Date of Conferral



Doctor of Business Administration (D.B.A.)




Robert Miller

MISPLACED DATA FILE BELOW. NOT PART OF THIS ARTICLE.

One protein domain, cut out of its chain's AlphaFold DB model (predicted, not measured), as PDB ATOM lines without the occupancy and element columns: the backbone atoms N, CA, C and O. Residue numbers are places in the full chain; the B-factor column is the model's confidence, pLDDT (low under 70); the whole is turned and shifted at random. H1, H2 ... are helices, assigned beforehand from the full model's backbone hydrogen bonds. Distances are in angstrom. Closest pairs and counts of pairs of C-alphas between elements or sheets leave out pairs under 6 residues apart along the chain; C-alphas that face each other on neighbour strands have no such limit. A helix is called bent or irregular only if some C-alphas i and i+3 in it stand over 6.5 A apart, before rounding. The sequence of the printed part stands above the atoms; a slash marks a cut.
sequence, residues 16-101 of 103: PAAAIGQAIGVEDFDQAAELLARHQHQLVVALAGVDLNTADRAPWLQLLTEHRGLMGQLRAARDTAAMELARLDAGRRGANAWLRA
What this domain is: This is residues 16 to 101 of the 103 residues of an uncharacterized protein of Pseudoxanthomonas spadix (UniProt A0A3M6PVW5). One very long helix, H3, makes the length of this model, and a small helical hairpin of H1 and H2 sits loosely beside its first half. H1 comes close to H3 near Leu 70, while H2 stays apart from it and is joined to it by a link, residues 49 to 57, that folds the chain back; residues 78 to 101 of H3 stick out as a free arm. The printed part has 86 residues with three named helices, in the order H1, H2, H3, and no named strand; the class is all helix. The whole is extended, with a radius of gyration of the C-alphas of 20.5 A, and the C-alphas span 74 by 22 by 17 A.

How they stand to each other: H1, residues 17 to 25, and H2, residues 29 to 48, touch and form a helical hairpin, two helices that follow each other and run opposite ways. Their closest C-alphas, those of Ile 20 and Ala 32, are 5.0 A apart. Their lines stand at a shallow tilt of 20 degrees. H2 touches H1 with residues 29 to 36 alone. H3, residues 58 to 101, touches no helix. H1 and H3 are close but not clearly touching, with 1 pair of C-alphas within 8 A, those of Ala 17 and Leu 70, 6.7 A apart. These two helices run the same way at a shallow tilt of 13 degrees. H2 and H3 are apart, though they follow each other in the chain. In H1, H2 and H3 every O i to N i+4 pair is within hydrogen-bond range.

When employees become dissatisfied at an organization, they may develop negative behaviors that can impede profits and productivity. The purpose of this single case study was to explore what strategies are essential for organizational leaders to improve workplace performance. Maslow's hierarchy of needs served as the conceptual framework for this study. Data collection involved face-to-face, semistructured interviews of 20 managers, floor employees, and clerical staff from a business organization in Southwest Georgia. Participant selection was based on employees' tenure of at least 1 year of experience within the organization. Interviews were transcribed and then coded for common patterns and themes. Five themes emerged: (a) workplace environment, focusing on the level of flexibility given to employees in the organization; (b) feedback sources in organizations, centering on measurable standards such as written evaluations and other resources provided to employees; (c) management relationships, focusing on managers' influence on the performance of employees; (d) barriers in the workplace, examining internal and external sources that impede performance; and (e) recruitment/promotion strategies, centering on the organization's compensation incentives. Study outcomes suggest that organizational leaders may increase employee work performance by enhancing strategies that provide a positive assortment of abilities, motivational tools, and opportunities. In addition, these findings suggest that collaborative decision making between management and employees has a positive relationship with work attitudes and the engagement of employees. Leaders in organizations may apply these findings to develop an enriched workplace environment, one that could improve employee retention rates and organizational commitment.